• The children maintain a healthy relationship with both parents, and each parent encourages their relationship with the other.
  • Parents work amicably together, reducing the likelihood of conflict and animosity between them, which benefits everyone.

Is a co-parenting arrangement right for my family?

Co-parenting can benefit many families, but it’s not necessarily the best option for everyone. If there is a history of abuse or conflict in the relationship, co-parenting may not be appropriate.

Other situations where co-parenting can become challenging include:

  • If one of you is relocating far away from the other, making it difficult to maintain regular contact with the children.
  • One of you meets a new partner, gets remarried or has a child with someone else, which may impact on the agreed-upon dynamics and routines.
  • A parent loses their job and worries that their financial situation is putting them at a disadvantage compared to the other parent.
  • One of you has a health issue or becomes seriously ill, making it difficult to care for the children according to the established arrangement.
  • You struggle to keep communication focused on the children and avoid bringing up past relationship issues.

What is a co-parenting agreement?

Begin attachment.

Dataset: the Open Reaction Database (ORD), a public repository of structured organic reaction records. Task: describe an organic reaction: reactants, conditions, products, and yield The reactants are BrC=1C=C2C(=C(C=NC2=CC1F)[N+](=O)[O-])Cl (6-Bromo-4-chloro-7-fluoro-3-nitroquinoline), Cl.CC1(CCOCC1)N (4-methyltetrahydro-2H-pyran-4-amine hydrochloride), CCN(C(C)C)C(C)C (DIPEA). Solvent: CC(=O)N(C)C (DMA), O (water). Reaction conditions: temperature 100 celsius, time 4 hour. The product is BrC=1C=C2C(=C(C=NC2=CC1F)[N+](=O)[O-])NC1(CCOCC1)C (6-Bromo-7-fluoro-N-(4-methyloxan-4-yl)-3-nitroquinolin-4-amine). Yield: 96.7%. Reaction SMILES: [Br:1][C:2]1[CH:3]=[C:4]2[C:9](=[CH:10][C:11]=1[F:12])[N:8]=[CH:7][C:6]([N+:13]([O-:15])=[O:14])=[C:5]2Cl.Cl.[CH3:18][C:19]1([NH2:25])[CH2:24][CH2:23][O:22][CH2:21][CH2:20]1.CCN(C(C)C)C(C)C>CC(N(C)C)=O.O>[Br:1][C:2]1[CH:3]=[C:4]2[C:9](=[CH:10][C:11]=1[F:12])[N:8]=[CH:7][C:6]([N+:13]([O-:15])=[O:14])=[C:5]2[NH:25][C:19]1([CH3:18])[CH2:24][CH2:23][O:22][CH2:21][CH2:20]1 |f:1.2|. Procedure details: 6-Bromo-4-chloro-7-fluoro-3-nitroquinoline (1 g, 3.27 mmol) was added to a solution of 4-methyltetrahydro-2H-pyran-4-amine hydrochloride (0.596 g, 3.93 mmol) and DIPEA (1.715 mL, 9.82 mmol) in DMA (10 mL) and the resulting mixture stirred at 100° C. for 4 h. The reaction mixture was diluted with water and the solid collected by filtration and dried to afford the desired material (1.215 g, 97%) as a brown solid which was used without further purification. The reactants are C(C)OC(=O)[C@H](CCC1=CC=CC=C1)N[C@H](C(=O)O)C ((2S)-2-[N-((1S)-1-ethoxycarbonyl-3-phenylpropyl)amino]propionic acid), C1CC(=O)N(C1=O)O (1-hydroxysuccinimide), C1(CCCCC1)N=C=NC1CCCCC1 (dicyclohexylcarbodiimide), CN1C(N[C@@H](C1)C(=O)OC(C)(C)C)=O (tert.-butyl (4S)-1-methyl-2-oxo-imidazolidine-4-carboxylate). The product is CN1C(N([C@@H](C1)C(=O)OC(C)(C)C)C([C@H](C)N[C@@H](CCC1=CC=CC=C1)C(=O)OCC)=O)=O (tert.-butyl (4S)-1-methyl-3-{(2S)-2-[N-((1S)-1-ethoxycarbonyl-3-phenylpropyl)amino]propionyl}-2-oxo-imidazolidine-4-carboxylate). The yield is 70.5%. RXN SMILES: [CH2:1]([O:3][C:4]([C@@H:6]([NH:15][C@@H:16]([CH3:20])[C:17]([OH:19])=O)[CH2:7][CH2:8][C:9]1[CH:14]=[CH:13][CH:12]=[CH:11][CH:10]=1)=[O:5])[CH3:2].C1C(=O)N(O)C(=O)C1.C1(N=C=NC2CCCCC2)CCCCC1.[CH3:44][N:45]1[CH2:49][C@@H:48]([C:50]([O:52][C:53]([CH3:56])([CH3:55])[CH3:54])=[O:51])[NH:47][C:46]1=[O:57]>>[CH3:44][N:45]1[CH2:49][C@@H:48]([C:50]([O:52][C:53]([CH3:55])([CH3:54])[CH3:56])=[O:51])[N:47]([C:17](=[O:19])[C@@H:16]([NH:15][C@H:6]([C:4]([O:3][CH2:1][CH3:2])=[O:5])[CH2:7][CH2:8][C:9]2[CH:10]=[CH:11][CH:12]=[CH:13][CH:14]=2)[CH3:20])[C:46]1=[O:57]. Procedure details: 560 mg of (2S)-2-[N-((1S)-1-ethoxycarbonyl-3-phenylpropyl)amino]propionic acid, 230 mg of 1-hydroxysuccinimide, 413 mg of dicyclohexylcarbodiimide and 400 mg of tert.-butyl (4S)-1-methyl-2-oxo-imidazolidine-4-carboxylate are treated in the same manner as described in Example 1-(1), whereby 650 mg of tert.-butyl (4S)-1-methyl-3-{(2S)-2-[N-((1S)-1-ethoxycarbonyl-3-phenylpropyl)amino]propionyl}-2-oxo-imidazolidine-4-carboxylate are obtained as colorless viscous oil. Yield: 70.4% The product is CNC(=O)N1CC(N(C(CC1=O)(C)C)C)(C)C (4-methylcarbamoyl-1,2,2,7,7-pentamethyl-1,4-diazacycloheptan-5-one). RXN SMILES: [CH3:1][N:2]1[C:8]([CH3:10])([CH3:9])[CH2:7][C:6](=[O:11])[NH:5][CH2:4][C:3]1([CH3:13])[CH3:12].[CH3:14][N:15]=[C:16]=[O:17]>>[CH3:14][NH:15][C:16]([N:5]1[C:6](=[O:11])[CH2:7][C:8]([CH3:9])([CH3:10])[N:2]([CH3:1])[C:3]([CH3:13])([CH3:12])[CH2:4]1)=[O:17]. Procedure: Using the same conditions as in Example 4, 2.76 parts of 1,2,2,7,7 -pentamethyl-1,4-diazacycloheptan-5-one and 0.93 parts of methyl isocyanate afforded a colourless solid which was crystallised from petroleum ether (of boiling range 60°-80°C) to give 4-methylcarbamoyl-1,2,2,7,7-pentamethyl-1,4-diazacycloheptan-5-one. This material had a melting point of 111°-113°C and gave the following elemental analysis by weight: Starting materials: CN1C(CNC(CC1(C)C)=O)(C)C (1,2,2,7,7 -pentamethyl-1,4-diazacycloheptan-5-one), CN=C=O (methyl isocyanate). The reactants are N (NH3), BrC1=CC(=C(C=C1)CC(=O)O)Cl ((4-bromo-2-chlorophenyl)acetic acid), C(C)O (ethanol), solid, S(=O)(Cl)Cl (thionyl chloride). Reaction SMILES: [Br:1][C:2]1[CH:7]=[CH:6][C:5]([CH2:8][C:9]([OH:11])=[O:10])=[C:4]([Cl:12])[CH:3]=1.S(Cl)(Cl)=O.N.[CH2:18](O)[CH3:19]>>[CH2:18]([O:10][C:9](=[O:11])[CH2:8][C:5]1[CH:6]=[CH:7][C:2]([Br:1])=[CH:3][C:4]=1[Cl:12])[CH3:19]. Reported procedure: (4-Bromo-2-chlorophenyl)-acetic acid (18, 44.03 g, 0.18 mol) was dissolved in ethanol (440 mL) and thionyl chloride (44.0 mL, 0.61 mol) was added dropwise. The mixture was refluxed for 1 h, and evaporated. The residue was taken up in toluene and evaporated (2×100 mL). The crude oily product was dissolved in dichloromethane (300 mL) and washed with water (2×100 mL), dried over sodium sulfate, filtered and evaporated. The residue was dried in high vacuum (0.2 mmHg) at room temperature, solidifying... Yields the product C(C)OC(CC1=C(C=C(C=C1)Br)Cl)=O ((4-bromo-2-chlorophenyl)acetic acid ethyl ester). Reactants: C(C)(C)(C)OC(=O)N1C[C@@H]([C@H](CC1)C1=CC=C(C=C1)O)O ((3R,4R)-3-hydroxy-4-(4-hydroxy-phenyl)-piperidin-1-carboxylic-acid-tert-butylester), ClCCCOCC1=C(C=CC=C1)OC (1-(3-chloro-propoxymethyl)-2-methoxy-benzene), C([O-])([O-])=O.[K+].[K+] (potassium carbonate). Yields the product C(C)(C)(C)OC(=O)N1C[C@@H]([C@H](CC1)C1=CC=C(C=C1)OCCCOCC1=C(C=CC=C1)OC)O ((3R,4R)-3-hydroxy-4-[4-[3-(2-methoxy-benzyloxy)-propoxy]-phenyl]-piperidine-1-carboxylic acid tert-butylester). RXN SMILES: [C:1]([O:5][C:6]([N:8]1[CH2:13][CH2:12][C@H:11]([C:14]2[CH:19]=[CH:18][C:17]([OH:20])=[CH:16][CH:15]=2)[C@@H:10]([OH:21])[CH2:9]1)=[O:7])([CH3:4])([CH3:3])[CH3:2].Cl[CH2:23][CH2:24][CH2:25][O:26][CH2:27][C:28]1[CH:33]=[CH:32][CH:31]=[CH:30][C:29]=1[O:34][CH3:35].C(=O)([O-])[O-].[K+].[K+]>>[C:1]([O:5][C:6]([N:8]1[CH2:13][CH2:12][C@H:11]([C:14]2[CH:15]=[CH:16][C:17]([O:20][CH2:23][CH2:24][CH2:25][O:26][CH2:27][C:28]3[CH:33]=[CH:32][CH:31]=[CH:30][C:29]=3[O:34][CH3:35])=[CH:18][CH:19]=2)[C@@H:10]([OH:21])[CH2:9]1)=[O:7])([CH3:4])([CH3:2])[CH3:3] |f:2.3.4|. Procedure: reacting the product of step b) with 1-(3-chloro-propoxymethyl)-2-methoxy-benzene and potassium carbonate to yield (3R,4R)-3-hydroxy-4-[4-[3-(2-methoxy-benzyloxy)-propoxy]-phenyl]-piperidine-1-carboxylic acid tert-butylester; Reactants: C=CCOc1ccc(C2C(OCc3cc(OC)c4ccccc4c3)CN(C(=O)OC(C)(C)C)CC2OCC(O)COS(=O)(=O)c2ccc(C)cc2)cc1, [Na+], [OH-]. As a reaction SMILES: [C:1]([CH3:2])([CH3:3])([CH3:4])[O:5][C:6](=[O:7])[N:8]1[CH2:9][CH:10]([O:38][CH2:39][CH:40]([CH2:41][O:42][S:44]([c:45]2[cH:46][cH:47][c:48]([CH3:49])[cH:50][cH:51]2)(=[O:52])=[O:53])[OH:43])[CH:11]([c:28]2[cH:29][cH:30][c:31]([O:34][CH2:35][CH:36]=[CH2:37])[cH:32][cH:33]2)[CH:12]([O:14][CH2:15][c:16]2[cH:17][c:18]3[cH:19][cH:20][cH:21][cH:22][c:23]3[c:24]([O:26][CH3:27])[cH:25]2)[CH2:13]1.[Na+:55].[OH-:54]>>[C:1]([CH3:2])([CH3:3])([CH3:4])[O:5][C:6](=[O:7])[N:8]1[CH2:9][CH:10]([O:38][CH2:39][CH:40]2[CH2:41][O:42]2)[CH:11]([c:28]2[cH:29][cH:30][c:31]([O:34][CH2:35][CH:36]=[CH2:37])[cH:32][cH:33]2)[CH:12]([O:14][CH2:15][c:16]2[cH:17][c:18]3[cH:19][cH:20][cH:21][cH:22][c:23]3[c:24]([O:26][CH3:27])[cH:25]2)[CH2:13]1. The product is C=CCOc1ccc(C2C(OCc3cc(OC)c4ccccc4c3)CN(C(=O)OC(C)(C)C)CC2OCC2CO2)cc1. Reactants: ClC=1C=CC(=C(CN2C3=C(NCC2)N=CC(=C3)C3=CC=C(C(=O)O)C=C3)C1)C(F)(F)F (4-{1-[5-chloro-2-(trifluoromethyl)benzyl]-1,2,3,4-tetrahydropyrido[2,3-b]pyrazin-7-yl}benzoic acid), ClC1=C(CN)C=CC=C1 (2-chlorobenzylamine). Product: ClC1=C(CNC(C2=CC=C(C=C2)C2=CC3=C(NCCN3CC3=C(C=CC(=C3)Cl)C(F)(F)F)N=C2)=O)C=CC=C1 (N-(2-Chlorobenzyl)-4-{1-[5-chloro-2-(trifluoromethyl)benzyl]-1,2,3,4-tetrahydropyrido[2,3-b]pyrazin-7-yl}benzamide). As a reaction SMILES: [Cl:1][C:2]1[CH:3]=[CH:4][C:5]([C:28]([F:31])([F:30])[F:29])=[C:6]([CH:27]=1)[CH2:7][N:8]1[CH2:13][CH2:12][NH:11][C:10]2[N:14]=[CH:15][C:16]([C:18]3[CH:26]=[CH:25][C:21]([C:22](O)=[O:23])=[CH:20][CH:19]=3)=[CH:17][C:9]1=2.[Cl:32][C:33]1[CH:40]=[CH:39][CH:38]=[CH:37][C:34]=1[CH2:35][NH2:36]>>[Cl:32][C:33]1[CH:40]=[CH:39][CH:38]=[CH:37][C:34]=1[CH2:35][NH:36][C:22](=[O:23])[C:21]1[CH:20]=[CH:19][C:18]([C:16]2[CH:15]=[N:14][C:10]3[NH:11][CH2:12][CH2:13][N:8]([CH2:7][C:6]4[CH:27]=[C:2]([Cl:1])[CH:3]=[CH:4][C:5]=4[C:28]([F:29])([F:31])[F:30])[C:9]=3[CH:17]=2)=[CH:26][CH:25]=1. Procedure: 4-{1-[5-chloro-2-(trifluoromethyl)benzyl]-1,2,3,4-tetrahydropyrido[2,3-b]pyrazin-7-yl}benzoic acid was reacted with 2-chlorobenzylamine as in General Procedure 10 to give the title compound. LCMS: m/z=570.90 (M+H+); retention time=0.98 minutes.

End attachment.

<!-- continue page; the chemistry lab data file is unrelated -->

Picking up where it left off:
If you decide to co-parent your children, a solicitor can help you write the responsibilities and expectations of the arrangement into a parenting plan. This flexible plan can cover a broad range of matters, including:

  • Where your children will stay and when, during routine weeks and as well as special events and school holidays.
  • How you will make important decisions about healthcare, education, religion, extra-curricular activities and other matters.
  • How you will handle day-to-day parenting tasks, such as school runs, medical appointments, discipline, parent’s evenings and attending football matches, school plays etc.
  • How you will communicate and resolve disagreements.
  • Whether you can take your child abroad during the holidays, and how this will impact your contact arrangements.
  • Arrangements for spending time with grandparents and other close relatives.